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Scripted Responses

Speaking in the clichés of language-study tapes, the characters in The Danube mourn the loss of life's poetry

Playwright Maria Irene Fornes is the grand dame of avant-garde, off-off-Broadway theater. Over the last 35 years, her work, which includes such elemental titles as Mud and Drowning, has garnered eight Obies and inspired a whole new generation of dramatists, including hugely successful artists such as Tony Kushner, of Angels in America fame, and Suzan-Lori Parks, who penned Fucking A, which premiered in February at DiverseWorks in an Infernal Bridegroom production (see "Kicking A," February 24). Fornes's work is so original the Village Voice proclaimed she has "redefined American drama as profoundly as Tennessee Williams or Arthur Miller."

Yet despite the undeniable importance of Fornes's large body of work -- nearly 40 plays -- her scripts are not for everyone. She's an artist who believes that "if art is to inspire us, we must not be too eager to understand." "If we understand too readily," she says, "our understanding will, most likely, be meaningless. It will have no consequences. We must be patient with ourselves." In other words, don't go to her shows expecting to guzzle a couple of beers, then kick back and be entertained. Fornes will make you dance for your dinner, and she'll shoot bullets at your feet while you do it. At least that's how it feels sitting in the audience at Atomic Cafe and watching Fornes's The Danube, co-produced by Infernal Bridegroom Productions and Bobbindoctrin Puppet Theatre.

Of course, weirdness is director Jason Nodler's forte. He and IBP have given us everything from a superhero named Doily Boy to dancing six-foot roaches to a futuristic world in which bounty hunters cut the testicles off their captives. And Joel Orr, director of Bobbindoctrin, ranks equally high on the bizarre scale. Gorgeous, delicate and sometimes awe-inspiring, Orr's intricate puppets have been seen on various stages around town doing some wonderfully nasty -- and very unpuppetlike -- things. These fornicating and murderous little handheld beings are some of Houston's vilest performers.

So when you put these two companies together and give them a Fornes script, you know you're going to get a night full of sometimes breathtaking, sometimes soporific and always head-scratching theater unlike anything else on a local stage.

Steven K. Barnett's exquisite set, built into the wide-open space at Atomic Cafe, creates a painterly stage of rough-hewn planks, framed at the corners with towering four-by-fours. Across the back wall hangs a series of finely painted drops that look (at least in the beginning scenes) like wall-size postcards from the Hungarian countryside where Paul (Troy Schulze) is visiting. Like any tourist, he sips his coffee in the musky, ancient storefronts of Budapest, sightsees along the green and flowering valleys of the Danube and suppers in quaint cafes, eating "beef broth" and "hot ham." Guiding him through his visit is a voice-over Hungarian language tape that tells us the lines before the actors say them. With robotic precision and polite smiles, Paul encounters a handful of Hungarians.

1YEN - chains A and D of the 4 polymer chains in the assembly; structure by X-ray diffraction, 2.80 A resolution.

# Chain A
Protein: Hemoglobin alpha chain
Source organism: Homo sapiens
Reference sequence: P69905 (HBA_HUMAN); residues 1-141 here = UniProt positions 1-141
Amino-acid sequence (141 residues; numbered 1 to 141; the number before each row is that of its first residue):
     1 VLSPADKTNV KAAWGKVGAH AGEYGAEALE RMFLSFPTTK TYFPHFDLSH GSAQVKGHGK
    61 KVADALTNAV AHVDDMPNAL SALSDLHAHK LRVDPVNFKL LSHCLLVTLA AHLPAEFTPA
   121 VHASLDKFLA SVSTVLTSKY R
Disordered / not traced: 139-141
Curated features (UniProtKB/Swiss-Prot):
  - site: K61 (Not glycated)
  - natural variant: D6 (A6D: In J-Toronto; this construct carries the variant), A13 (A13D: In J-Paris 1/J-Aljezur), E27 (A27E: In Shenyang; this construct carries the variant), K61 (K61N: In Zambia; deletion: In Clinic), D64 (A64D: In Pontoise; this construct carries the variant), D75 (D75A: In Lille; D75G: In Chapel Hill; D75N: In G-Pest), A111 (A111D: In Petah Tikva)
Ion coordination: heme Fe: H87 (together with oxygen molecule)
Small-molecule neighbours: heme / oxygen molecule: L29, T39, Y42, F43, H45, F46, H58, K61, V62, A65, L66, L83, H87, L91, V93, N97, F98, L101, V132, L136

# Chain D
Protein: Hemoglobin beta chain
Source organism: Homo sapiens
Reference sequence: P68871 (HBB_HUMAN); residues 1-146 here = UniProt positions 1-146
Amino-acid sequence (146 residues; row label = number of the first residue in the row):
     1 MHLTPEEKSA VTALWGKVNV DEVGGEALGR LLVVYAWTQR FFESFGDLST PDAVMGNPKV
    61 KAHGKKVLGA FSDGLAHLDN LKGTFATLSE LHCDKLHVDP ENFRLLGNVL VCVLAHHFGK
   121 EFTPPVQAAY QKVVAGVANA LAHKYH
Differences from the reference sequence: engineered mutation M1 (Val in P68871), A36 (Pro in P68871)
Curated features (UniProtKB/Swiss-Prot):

Sandor (Charlie Scott) is the portly, friendly stranger who ever-so-kindly offers to show Paul the sights. Eve (Amy Bruce) is his pretty, demure daughter who "enjoys movies." Kovacs (Kyle Sturdivant) is the always smiling neighbor who appears out of nowhere.

The absurd and surreal nature of the tapes is obvious from the start. Scenes are divided into "units" of "basic sentences," beginning with the banal introductions between Paul and Sandor: "Are you Hungarian?" "Take a seat." "How's the weather?" "I've come here to study and work." They become increasingly bizarre to the point of being grotesque; at one point, Kovacs and Sandor politely name, in oppressive detail, each of their relatives and their relatives' relatives, along with their occupations -- a seemingly unending list that includes waiter, teacher, tailor, shoemaker, carpenter, barber, clerk, etc., etc.

Absurd and strange, these scenes are mildly amusing though completely opaque in meaning. Some would sniff that they're just plain peculiar. But then there is a tiny moment about 20 minutes into the show that ought to make any active listener sit up and lean forward. It is here that Sandor interrupts the trivial conversation to say rather plaintively, "I don't see very much poetry in the future, do you?" Paul, who asks to see the "economic museum" while sightseeing, replies simply, "No." Placed next to this slim statement, the earlier scenes begin to bubble with all kinds of literary intention. Fornes's lesson -- she has said that good drama should "teach something true" -- begins to emerge from the foggy darkness. (Yes, there's a fog machine that produces oodles of vapors, and much shadowy darkness dapples the stage throughout the night.) There's something utterly grotesque in these scenes, in their ability to convey how modern life has become infected with trivialities.

At one point, Eve faints and falls to the floor in a restaurant where she and Paul are having a polite meal of broth. Neither Paul nor the waiter can stop their ridiculous discussion in order to assist Eve, who is obviously sick. Soon, the whole town is sick. Mundane questions about the weather are always answered with the same sentence: "The weather is bad." Since they are limited to their language-tape script, the characters must speak about their pain through woefully inadequate metaphors about the weather. Finally they abandon the useless script and look for some other, more relevant means with which to articulate their pain, loss and grief.

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